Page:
The Michigan Department of Environmental Quality announced today its support for an amicus brief filed in the U.S. Supreme Court. DEQ Director Steven E. Chester requested the Michigan Attorney General to file the brief in support of the federal government position in a pair of cases initiated in Michigan. These two cases, John A. Rapanos v. United States of America, and June Carabell v. United States Army Corps of Engineers, both raise questions regarding the authority of the federal government to regulate the headwaters of traditionally navigable lakes and streams, along with the wetlands connected to those waters. The DEQ has urged recognition of the fact that protection of headwaters and tributaries to large lakes and streams is essential to the protection of the Great Lakes and other interstate waters.
The Rapanos case arose from the filling of three wetland tracts in Midland, Bay, and Saginaw Counties without either a state or federal permit. DEQ staff initially investigated these violations, and the EPA started legal action. Criminal action was brought in one of the three cases, and Rapanos was found guilty of violating the wetland protection provisions of the Clean Water Act in a jury trial in March 1995. The case on appeal involves the civil enforcement action brought by the EPA.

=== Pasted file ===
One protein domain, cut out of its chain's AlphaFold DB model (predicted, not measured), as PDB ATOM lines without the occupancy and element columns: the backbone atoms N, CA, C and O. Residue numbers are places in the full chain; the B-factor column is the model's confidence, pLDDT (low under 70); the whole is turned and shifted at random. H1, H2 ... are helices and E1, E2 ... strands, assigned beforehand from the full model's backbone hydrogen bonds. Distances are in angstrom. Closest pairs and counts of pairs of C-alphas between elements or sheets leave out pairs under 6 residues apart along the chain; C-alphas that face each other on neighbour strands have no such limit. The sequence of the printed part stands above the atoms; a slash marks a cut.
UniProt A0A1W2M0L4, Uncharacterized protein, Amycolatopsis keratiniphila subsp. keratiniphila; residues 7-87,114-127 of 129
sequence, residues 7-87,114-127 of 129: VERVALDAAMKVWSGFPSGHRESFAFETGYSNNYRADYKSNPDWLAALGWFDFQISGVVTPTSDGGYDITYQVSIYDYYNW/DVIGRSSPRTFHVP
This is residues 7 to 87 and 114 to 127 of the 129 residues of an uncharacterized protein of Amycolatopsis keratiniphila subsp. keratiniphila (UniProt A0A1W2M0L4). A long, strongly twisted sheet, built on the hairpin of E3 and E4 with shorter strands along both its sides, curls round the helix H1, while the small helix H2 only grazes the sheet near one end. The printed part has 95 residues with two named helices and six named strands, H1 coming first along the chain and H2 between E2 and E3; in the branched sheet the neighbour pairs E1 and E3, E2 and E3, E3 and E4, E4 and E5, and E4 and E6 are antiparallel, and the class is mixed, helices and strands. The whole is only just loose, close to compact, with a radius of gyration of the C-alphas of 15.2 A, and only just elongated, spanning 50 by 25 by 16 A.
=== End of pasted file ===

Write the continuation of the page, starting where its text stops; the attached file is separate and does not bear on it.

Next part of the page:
The Carabell case began after the DEQ denied a permit to fill over 12 acres of wetland in Macomb County. Although a state permit was issued following an administrative appeal, the federal government continued to assert that the proposed fill would violate federal standards, and refused to issue a permit.
The Supreme Court's decision could impact not only wetland permit programs, but also limits on the discharge of pollutants, eligibility for participation in federal grant programs, and other aspects of the Clean Water Act. While some have attempted to frame the case as an issue of the right of states to regulate internal waters, Michigan's Friend of the Court brief demonstrates that, should federal jurisdiction be limited by the court, the failure of one or more states to protect tributaries from pollution or destruction could have a devastating impact on Michigan waters, and adversely impact migratory waterfowl, fish, and other animals.
The amicus brief was filed jointly by the Michigan Attorney General, the Attorney General of the State of New York, and the International Association of Fish and Wildlife Agencies. At least 30 other state attorneys general have also signed this brief. A decision by the Supreme Court is anticipated during the summer of 2006.
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